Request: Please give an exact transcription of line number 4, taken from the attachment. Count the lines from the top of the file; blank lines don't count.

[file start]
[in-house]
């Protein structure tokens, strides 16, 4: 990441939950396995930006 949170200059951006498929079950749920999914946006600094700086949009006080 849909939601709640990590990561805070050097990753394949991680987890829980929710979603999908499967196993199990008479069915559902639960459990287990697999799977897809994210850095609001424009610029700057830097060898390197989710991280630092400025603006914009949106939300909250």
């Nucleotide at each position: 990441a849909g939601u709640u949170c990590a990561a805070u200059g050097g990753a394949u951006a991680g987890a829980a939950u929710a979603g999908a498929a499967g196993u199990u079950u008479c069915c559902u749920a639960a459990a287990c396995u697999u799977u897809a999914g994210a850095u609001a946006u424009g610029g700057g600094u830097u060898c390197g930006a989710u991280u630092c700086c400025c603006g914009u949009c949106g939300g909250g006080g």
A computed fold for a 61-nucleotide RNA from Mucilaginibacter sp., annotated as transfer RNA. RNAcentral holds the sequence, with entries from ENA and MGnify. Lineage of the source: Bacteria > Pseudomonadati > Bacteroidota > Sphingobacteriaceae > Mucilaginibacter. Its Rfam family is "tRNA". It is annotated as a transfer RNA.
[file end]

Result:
A computed fold for a 61-nucleotide RNA from Mucilaginibacter sp., annotated as transfer RNA. RNAcentral holds the sequence, with entries from ENA and MGnify. Lineage of the source: Bacteria > Pseudomonadati > Bacteroidota > Sphingobacteriaceae > Mucilaginibacter. Its Rfam family is "tRNA". It is annotated as a transfer RNA.